Getting Engaged and Connected: Lessons from Somerville

This is a picture of a street sign that says "Somerville"

How did you get involved in your local community?  Well for me, it was my grocery store closing.  I walked into Johnnie’s Foodmaster and was greeted with “STORE CLOSING” signs everywhere.  West Somerville would be without a grocery store for at least half a year or more.  I’ve lived in Somerville for about a year and half now and despite trying to keep up with what is going on locally, our grocery store abruptly closing came to me as a surprise.  I wanted to get connected with people who dealt with issues like this or at least had more information for me.  I got onto the city’s website and started looking into various meetings that were going on pertaining to issues and projects in the city.  All cities and neighborhoods have issues, what struck me was that Somerville really seemed to have a unique way of utilizing the internet in tackling those issues.

Having an online presence seems to have shifted from being a badge of honor to being increasingly necessary.  With an online presence one has the opportunity for something important, access.  For the private sector this has changed the way companies and consumers approach each other, but this is also true for the public sector.  

This is not to imply that the internet includes everyone by any means.  In 2011, the Pew Research Institute ran a survey to analyze the state of the digital divide in the United States. The study found that one of five Americans do not use the internet.  Older adults, individuals who do not comfortably speak English, individuals with disabilities, people living with a lower income or education levels were among some of the people who did not have access to this online conversation.  

I had the opportunity to sit down with a city official to discuss how a small city government, like Somerville, is utilizing the internet to engage the community.  As a new resident of Somerville, Massachusetts outside of Boston, I have been very impressed by its unique approach to having a meaningful and purposeful conversation with its residents by its use of new media.  I sat down with Denise Taylor the New Media Manager and ResiStat Coordinator for the City of Somerville to get a basic overview of the city is trying to do.

A few years ago the city took on an initiative called SomerStat (Somerville Statistics), which was an internally focused decision making tool for the city.  This tool brought rise to ResiStat (Resident Statistics), which serves as the city’s “effort to bring data-driven discussions and decision-making to residents and promote civic engagement via the internet and regular community meetings.”   As of 2012, Somerville has also launched a major open data cloud based resource that is available to the public.  Residents can access the status of different incidents or issues that have been recorded and see how the city is going about handling them.  This offers transparency for the residents but more importantly enables the city to function strategically because more people are on the same page.  More people are engaged in the conversation.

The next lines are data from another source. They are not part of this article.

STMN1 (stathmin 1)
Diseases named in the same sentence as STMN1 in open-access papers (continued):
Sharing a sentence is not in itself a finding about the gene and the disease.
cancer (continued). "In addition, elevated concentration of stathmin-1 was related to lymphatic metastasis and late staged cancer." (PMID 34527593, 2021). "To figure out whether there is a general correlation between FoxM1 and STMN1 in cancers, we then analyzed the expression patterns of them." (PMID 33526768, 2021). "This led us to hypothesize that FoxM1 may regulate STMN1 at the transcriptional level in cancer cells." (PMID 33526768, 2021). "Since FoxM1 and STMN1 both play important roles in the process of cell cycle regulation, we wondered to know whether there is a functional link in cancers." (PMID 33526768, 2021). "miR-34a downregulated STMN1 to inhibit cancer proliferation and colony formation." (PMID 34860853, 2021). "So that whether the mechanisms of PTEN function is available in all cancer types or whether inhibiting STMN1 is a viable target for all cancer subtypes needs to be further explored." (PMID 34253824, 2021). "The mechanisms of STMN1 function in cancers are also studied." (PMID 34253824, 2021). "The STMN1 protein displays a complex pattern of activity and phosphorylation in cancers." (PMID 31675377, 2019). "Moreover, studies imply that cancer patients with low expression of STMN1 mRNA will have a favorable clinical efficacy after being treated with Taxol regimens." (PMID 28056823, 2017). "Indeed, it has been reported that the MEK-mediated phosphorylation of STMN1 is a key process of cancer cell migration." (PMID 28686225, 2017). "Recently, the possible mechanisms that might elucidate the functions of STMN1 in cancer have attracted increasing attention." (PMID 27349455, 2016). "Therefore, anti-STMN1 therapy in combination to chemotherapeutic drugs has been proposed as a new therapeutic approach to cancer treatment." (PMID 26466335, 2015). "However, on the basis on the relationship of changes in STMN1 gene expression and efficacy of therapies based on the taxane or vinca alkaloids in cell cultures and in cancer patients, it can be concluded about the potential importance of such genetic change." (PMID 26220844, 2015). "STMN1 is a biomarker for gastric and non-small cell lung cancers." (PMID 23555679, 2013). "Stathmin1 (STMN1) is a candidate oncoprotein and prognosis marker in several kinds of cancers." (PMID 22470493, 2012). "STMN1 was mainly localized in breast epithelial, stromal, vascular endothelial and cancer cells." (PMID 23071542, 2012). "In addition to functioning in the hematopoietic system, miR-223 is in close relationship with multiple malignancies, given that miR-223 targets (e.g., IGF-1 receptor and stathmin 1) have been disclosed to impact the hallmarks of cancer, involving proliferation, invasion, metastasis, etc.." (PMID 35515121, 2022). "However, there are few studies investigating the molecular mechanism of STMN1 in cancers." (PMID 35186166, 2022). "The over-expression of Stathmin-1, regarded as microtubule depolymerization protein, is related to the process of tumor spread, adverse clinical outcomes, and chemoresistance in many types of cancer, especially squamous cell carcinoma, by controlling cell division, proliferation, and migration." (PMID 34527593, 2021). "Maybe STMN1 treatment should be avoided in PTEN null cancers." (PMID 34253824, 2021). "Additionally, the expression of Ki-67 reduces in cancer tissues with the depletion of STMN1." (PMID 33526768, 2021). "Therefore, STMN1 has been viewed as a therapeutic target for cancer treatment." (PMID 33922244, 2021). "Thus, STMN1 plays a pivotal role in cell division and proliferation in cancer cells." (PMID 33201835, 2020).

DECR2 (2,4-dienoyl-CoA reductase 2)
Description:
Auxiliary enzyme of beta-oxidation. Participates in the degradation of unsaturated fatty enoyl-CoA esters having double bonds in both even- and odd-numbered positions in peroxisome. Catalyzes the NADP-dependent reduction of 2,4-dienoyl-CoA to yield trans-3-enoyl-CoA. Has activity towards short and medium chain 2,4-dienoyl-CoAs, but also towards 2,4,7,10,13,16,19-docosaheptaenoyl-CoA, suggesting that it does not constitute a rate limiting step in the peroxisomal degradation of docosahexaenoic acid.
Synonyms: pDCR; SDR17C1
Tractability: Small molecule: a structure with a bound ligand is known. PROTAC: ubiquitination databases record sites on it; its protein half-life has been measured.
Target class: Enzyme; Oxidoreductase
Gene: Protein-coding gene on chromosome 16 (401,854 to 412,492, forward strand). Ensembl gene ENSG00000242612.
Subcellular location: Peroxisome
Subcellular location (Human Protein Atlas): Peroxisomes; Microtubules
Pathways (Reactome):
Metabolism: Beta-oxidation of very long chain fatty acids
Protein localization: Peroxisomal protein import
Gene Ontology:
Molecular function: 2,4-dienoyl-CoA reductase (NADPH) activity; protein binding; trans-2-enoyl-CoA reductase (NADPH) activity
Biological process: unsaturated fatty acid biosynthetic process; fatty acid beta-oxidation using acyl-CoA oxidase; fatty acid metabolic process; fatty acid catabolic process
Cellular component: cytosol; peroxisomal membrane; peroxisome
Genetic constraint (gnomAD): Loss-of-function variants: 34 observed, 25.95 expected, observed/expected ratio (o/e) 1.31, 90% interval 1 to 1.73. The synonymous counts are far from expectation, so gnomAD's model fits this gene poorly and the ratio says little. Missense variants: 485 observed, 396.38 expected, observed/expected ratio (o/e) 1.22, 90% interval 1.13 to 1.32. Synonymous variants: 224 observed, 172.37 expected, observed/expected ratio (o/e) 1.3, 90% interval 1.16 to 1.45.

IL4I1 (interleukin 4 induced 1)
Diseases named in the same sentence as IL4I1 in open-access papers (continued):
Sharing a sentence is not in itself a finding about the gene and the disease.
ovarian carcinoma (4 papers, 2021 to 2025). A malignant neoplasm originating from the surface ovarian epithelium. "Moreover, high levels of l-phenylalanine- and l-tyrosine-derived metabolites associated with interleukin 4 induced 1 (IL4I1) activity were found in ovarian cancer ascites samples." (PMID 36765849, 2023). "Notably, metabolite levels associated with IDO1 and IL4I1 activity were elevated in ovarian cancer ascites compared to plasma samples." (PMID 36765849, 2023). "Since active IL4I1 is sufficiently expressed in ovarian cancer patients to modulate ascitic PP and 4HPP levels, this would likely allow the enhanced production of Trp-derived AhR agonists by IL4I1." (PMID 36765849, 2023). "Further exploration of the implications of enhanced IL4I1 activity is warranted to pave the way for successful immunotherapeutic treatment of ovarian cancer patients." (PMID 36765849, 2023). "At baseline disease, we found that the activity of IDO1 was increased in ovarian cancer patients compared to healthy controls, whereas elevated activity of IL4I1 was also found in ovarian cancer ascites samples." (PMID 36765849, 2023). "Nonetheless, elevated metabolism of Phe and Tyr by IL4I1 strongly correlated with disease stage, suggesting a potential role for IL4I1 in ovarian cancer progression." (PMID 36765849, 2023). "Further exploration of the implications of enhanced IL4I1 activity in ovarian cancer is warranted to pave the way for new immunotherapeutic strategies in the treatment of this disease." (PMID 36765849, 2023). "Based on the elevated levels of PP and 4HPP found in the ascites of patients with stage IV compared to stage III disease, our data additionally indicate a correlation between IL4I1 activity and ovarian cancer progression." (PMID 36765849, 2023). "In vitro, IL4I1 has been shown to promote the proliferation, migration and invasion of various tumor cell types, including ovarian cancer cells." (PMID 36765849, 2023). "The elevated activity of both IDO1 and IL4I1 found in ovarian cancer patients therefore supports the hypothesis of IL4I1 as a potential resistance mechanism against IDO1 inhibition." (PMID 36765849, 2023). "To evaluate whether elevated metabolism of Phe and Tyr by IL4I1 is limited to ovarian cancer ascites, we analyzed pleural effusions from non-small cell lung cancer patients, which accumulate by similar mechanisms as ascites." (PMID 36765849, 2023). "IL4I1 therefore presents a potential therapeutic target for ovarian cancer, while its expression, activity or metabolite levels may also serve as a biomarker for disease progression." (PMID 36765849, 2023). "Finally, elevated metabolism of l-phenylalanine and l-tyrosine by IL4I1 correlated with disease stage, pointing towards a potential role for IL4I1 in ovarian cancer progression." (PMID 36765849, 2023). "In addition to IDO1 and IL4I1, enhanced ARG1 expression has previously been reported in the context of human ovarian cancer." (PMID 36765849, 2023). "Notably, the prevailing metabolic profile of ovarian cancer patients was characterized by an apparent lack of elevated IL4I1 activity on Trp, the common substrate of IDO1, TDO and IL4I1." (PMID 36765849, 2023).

The internet serves as a space for the city to quickly engage and access real data, but also to distribute information in a meaningful way.  The city’s intention behind social media is not to serve as an online bulletin board for residents but for the internet to serve as a space for conversation and civic engagement.

The data that is found online is then used at ResiStat community meetings in each of the city’s wards.  It is in these meetings that residents and key city officials are able to engage with one another about various community issues.  Denise said, “If these meetings were just about a lot of data and information no one would come.  It has moved from being just about data to a full-fledged community solving initiative.”  

The approach that the City of Somerville is using is unique but similar to Social Capital Inc.’s organizational approach.  Some of the key similar threads that I saw were:


There is value to being open.

This applies to the internet but also to SCI and Somerville’s emphasis on getting people connected to one another.  The internet is a great space for people to connect to information that they may not otherwise have.  SCI and Somerville also work to bring people together in person as to build residents’ connections to one another and to increase their engagement in the issues affecting the community.  

Social media is a two-way street

Social media does not need to be an online version of a bulletin board.  Social media is an opportunity to connect people to each other in ways that they haven’t been able to before. Cities and organizations can have a conversation with community members instead of approaching and addressing issues without the input of the community.

Information can drive engagement.

Information is key to giving all stakeholders the full picture as to what is going on in a community.  It is also the driving force in helping to get everyone on the same page so that communities can become engaged in the issues that our communities face.  

Cities, organizations, and people are re-envisioning ways for people to connect to one another.  I looked to the city because I was upset about losing my local grocery store; while it will still be some time before we gain access to a new grocery store, my perspective has changed.  I am no longer just affected by the closing of the grocery store (or any issue for that matter), I am connected to it.  I am engaged.  Through these new avenues we are able to have a constant flow of community solutions and innovations.  The question is shifting from “How are you affected?” to “How are you connected?”.